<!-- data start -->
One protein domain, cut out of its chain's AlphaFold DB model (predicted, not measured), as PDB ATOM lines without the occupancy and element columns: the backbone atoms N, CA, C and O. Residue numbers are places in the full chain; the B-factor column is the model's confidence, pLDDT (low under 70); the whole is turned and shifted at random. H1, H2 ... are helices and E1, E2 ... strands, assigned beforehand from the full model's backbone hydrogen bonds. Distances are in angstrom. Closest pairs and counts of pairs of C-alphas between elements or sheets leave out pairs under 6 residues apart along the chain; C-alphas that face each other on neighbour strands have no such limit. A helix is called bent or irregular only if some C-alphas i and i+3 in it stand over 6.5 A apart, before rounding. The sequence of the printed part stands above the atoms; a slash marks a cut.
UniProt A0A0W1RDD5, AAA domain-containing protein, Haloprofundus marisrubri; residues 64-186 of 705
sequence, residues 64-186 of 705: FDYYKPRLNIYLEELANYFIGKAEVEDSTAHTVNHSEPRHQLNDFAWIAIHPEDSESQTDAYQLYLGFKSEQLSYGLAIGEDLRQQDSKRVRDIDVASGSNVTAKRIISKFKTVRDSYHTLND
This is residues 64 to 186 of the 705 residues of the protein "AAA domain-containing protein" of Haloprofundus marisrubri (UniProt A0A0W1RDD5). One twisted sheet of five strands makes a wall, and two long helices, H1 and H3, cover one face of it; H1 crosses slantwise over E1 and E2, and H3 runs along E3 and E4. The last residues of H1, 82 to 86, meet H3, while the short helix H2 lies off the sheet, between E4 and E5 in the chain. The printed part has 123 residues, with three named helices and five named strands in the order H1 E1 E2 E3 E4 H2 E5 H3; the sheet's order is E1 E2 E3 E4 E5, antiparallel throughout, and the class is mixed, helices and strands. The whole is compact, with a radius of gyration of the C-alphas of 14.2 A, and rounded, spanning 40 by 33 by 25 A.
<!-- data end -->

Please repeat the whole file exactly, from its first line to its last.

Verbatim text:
One protein domain, cut out of its chain's AlphaFold DB model (predicted, not measured), as PDB ATOM lines without the occupancy and element columns: the backbone atoms N, CA, C and O. Residue numbers are places in the full chain; the B-factor column is the model's confidence, pLDDT (low under 70); the whole is turned and shifted at random. H1, H2 ... are helices and E1, E2 ... strands, assigned beforehand from the full model's backbone hydrogen bonds. Distances are in angstrom. Closest pairs and counts of pairs of C-alphas between elements or sheets leave out pairs under 6 residues apart along the chain; C-alphas that face each other on neighbour strands have no such limit. A helix is called bent or irregular only if some C-alphas i and i+3 in it stand over 6.5 A apart, before rounding. The sequence of the printed part stands above the atoms; a slash marks a cut.
UniProt A0A0W1RDD5, AAA domain-containing protein, Haloprofundus marisrubri; residues 64-186 of 705
sequence, residues 64-186 of 705: FDYYKPRLNIYLEELANYFIGKAEVEDSTAHTVNHSEPRHQLNDFAWIAIHPEDSESQTDAYQLYLGFKSEQLSYGLAIGEDLRQQDSKRVRDIDVASGSNVTAKRIISKFKTVRDSYHTLND
This is residues 64 to 186 of the 705 residues of the protein "AAA domain-containing protein" of Haloprofundus marisrubri (UniProt A0A0W1RDD5). One twisted sheet of five strands makes a wall, and two long helices, H1 and H3, cover one face of it; H1 crosses slantwise over E1 and E2, and H3 runs along E3 and E4. The last residues of H1, 82 to 86, meet H3, while the short helix H2 lies off the sheet, between E4 and E5 in the chain. The printed part has 123 residues, with three named helices and five named strands in the order H1 E1 E2 E3 E4 H2 E5 H3; the sheet's order is E1 E2 E3 E4 E5, antiparallel throughout, and the class is mixed, helices and strands. The whole is compact, with a radius of gyration of the C-alphas of 14.2 A, and rounded, spanning 40 by 33 by 25 A.